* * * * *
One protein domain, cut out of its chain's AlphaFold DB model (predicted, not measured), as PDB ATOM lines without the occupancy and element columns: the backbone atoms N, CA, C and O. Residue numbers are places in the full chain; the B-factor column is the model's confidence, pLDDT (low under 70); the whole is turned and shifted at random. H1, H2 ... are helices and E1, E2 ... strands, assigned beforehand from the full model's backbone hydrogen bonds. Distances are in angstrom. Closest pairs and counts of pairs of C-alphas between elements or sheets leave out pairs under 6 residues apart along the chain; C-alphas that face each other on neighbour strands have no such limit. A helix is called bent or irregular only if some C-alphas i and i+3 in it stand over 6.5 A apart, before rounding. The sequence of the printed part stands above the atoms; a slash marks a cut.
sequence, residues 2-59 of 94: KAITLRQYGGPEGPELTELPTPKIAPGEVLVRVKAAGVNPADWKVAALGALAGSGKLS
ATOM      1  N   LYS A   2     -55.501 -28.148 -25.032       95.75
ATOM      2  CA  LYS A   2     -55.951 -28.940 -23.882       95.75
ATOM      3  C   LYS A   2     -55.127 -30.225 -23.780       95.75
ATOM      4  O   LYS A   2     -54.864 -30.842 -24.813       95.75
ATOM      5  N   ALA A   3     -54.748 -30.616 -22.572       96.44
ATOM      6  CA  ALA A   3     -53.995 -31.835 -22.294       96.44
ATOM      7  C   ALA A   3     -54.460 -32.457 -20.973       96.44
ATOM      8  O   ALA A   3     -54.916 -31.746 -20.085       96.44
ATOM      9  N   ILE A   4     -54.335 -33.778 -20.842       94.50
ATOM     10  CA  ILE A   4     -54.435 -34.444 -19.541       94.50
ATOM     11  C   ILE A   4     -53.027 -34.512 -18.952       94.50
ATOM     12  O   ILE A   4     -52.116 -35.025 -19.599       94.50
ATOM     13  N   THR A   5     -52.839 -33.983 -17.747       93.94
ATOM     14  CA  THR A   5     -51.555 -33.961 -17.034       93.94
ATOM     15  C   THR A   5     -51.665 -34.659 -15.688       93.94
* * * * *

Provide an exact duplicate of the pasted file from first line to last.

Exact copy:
One protein domain, cut out of its chain's AlphaFold DB model (predicted, not measured), as PDB ATOM lines without the occupancy and element columns: the backbone atoms N, CA, C and O. Residue numbers are places in the full chain; the B-factor column is the model's confidence, pLDDT (low under 70); the whole is turned and shifted at random. H1, H2 ... are helices and E1, E2 ... strands, assigned beforehand from the full model's backbone hydrogen bonds. Distances are in angstrom. Closest pairs and counts of pairs of C-alphas between elements or sheets leave out pairs under 6 residues apart along the chain; C-alphas that face each other on neighbour strands have no such limit. A helix is called bent or irregular only if some C-alphas i and i+3 in it stand over 6.5 A apart, before rounding. The sequence of the printed part stands above the atoms; a slash marks a cut.
sequence, residues 2-59 of 94: KAITLRQYGGPEGPELTELPTPKIAPGEVLVRVKAAGVNPADWKVAALGALAGSGKLS
ATOM      1  N   LYS A   2     -55.501 -28.148 -25.032       95.75
ATOM      2  CA  LYS A   2     -55.951 -28.940 -23.882       95.75
ATOM      3  C   LYS A   2     -55.127 -30.225 -23.780       95.75
ATOM      4  O   LYS A   2     -54.864 -30.842 -24.813       95.75
ATOM      5  N   ALA A   3     -54.748 -30.616 -22.572       96.44
ATOM      6  CA  ALA A   3     -53.995 -31.835 -22.294       96.44
ATOM      7  C   ALA A   3     -54.460 -32.457 -20.973       96.44
ATOM      8  O   ALA A   3     -54.916 -31.746 -20.085       96.44
ATOM      9  N   ILE A   4     -54.335 -33.778 -20.842       94.50
ATOM     10  CA  ILE A   4     -54.435 -34.444 -19.541       94.50
ATOM     11  C   ILE A   4     -53.027 -34.512 -18.952       94.50
ATOM     12  O   ILE A   4     -52.116 -35.025 -19.599       94.50
ATOM     13  N   THR A   5     -52.839 -33.983 -17.747       93.94
ATOM     14  CA  THR A   5     -51.555 -33.961 -17.034       93.94
ATOM     15  C   THR A   5     -51.665 -34.659 -15.688       93.94